Freed-Hardeman University baseball players are taking a message about character to some of their youngest fans. The entire baseball team, approximately 40 players, is engaged in a program to deliver messages about right behavior to children. In groups of three or four, they visit classrooms at East Chester Elementary School with students in kindergarten through third grade.
The curriculum is being designed by baseball head coach Jonathan Estes, with help from his wife Ashley, a former elementary school teacher. This fall’s lessons deal with bullying. In September, the players talked about name-calling. They made a T chart of “put-ups” and “put-downs” and then read an age-appropriate book dealing with the topic.
In October, the team talked about being different. November sessions focused on “keeping our hands to ourselves,” Estes said. “We talked about not pushing or hitting, but we also talked about how we should react if someone does that to us.” This
Players typically visit the classroom one Wednesday each month. Five thirty-minute sessions are planned for this fall. Estes was giving the players one day off each week from practice; that day is now partially filled with the classroom visits.
Estes, a St. Louis native and Cardinal draftee, gives credit to the major league organization for the genesis of the idea. “The Cardinals have a program called ‘Stamp Out Smoking,’” he said. “Ashley thought these students were a little young for the anti-smoking message so I talked with East Chester principal Kim Scott, and we decided upon the anti-bullying message.”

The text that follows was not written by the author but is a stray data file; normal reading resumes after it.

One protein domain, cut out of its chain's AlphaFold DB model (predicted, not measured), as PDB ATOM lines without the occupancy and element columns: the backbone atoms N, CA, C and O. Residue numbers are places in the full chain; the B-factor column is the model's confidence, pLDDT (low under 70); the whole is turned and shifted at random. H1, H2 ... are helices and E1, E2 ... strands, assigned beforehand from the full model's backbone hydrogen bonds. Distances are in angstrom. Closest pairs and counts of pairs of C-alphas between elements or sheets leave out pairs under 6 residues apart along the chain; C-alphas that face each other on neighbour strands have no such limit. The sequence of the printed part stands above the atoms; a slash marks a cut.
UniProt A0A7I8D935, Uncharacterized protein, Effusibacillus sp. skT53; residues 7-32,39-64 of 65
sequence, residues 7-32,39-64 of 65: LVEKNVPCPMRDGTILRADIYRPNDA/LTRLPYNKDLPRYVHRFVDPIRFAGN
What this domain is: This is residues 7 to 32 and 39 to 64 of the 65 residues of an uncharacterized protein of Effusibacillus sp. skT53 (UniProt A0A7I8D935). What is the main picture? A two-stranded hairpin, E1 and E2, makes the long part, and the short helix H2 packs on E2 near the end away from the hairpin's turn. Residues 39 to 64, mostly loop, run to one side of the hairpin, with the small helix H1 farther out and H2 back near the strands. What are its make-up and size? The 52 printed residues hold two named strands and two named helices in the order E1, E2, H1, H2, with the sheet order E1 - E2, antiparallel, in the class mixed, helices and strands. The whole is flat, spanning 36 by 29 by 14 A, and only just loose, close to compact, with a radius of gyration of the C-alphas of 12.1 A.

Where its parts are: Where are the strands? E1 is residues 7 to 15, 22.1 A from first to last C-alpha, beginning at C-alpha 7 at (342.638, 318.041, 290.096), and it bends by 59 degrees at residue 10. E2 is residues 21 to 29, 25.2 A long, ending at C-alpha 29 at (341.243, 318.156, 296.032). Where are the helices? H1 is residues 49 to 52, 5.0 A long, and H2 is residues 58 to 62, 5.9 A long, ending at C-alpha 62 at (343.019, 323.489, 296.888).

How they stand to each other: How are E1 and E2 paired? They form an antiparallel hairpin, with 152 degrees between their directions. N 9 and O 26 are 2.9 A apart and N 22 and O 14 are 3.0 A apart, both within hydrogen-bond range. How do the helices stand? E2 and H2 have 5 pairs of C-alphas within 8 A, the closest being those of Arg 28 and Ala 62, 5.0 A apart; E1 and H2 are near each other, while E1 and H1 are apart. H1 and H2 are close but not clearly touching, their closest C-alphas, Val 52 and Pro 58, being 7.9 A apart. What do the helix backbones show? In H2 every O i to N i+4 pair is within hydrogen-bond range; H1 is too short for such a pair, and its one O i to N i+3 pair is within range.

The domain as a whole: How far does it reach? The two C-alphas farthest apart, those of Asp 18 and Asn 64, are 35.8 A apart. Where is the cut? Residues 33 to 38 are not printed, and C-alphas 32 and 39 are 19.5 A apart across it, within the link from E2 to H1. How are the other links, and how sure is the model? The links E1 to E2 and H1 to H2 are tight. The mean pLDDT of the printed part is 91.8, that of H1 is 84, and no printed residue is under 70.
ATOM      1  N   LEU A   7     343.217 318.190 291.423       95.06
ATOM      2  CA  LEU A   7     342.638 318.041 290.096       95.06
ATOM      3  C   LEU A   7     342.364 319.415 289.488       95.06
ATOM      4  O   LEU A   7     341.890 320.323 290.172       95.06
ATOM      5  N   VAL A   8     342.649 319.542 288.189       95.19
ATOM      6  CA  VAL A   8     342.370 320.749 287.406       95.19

At first, both players and students were hesitant around each other, according to Eric Tompkins, a junior pitcher from Chattanooga, said. “Children were apprehensive,” he said, “because there were big people in their classrooms. We were nervous, hoping not to mess up.”
Apprehensive soon gave way to enjoyment. Now, the baseball players love it, Tompkins said. “Later that day, the talk at practice is always about what happened that day and funny things that were said.”
“East Chester students and teachers seem to appreciate what we are doing,” Estes said.
“They’re making a difference,” East Chester principal Kim Scott said, noting the importance of good male role models for the children. “They are really making relationships.” In addition to the lessons they are teaching, the team assisted with the school’s fall festival. “They ran the jumpers, they knew the kids’ names, and they stayed past their time slot, with kids hanging all over them,” she said. Scott is particularly appreciative of the preparation the team puts into the sessions. “They don’t just read a book,” she said. “They teach a lesson.”
Estes gets immediate reaction from at least one kindergarten student. His son Dean attends East Chester. Asked who visited his class that day, Dean, already a dedicated Cardinal fan, answered, “Matt Holladay, Yadier Molina and David Freese.”
Told about Dean’s comments, Scott said, “It might as well have been, because that’s the way they seem to our students.”